Ground Fault Circuit Interrupter (GFCI)
If current leaks through a person’s body, it could cause ventricular fibrillation and electrocution. A GFCI stops current flow in a circuit when it detects leakage current to ground.
A GFCI continuously compares line path current with neutral path return current. If it detects an imbalance, it immediately opens the circuit. Class B GFCI's must trip on greater than 20 mA current within 7 ms. Class A GFCI's must trip on greater than 6 mA current within 6 ms.
GFCI technology can be implemented in either an electrical outlet or in a circuit breaker, and detects leakage down-circuit from the GFCI. GFCI's have been required by the U.S. National Electric Code (NEC) and Canadian Electric Code (CEC) for decades. The most critical locations for GFCI protection are near access to ground or conductive water, such as in the basement, outdoors, in bathrooms and in kitchens.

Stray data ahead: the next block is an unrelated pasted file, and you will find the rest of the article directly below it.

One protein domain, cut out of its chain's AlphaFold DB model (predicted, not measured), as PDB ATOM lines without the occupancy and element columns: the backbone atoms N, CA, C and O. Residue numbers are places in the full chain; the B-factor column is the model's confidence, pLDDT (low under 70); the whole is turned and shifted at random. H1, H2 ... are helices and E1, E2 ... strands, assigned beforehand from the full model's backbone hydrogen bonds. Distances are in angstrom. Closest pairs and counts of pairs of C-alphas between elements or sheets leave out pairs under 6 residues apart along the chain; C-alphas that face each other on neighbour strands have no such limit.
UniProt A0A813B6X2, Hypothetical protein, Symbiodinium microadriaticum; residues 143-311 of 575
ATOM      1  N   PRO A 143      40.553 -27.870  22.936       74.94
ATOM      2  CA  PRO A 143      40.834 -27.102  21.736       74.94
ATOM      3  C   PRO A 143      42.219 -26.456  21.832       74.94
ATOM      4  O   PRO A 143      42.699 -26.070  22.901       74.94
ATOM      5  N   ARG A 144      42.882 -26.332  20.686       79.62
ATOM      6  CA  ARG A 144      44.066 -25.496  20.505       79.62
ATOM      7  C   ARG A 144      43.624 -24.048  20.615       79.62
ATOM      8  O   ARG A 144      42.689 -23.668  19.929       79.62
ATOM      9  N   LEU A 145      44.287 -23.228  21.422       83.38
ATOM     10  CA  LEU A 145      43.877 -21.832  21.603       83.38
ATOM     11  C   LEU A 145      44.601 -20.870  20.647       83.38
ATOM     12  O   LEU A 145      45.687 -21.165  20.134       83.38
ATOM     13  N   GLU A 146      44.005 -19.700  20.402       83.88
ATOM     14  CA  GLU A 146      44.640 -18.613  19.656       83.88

GFCI's have saved thousands of lives since their introduction. The average number of electrocutions in the United States has dropped from 500 per year before the GFCI to about 150 per year in recent years. This safety device was introduced by The Rucker Company in the late 1960’s. The GFCI technology itself was invented by Dr. Charles Dalzeil of the University of California, Berkeley.
Diagram of a receptacle with GFCI protection: